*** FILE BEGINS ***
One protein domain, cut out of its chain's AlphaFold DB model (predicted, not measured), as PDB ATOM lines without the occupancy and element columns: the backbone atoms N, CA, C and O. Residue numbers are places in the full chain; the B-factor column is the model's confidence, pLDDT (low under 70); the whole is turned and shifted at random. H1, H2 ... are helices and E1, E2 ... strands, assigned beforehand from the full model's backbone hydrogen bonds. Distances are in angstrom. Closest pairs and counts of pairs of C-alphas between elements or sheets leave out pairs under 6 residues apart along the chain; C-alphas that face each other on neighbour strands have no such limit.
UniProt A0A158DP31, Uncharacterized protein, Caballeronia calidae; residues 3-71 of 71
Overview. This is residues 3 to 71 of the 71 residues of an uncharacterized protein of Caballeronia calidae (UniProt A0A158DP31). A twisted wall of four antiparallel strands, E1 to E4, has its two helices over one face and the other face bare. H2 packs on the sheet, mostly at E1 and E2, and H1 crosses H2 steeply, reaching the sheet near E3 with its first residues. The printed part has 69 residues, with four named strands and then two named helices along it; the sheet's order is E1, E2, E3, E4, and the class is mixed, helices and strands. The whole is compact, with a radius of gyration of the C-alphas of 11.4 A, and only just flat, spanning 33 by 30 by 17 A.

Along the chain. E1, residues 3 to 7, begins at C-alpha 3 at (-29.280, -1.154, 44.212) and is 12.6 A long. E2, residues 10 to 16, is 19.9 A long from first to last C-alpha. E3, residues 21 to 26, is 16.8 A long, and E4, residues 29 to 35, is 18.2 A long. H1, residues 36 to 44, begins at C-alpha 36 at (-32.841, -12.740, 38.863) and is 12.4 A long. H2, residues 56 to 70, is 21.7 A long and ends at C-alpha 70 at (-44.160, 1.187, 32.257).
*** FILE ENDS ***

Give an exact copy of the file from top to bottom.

One protein domain, cut out of its chain's AlphaFold DB model (predicted, not measured), as PDB ATOM lines without the occupancy and element columns: the backbone atoms N, CA, C and O. Residue numbers are places in the full chain; the B-factor column is the model's confidence, pLDDT (low under 70); the whole is turned and shifted at random. H1, H2 ... are helices and E1, E2 ... strands, assigned beforehand from the full model's backbone hydrogen bonds. Distances are in angstrom. Closest pairs and counts of pairs of C-alphas between elements or sheets leave out pairs under 6 residues apart along the chain; C-alphas that face each other on neighbour strands have no such limit.
UniProt A0A158DP31, Uncharacterized protein, Caballeronia calidae; residues 3-71 of 71
Overview. This is residues 3 to 71 of the 71 residues of an uncharacterized protein of Caballeronia calidae (UniProt A0A158DP31). A twisted wall of four antiparallel strands, E1 to E4, has its two helices over one face and the other face bare. H2 packs on the sheet, mostly at E1 and E2, and H1 crosses H2 steeply, reaching the sheet near E3 with its first residues. The printed part has 69 residues, with four named strands and then two named helices along it; the sheet's order is E1, E2, E3, E4, and the class is mixed, helices and strands. The whole is compact, with a radius of gyration of the C-alphas of 11.4 A, and only just flat, spanning 33 by 30 by 17 A.

Along the chain. E1, residues 3 to 7, begins at C-alpha 3 at (-29.280, -1.154, 44.212) and is 12.6 A long. E2, residues 10 to 16, is 19.9 A long from first to last C-alpha. E3, residues 21 to 26, is 16.8 A long, and E4, residues 29 to 35, is 18.2 A long. H1, residues 36 to 44, begins at C-alpha 36 at (-32.841, -12.740, 38.863) and is 12.4 A long. H2, residues 56 to 70, is 21.7 A long and ends at C-alpha 70 at (-44.160, 1.187, 32.257).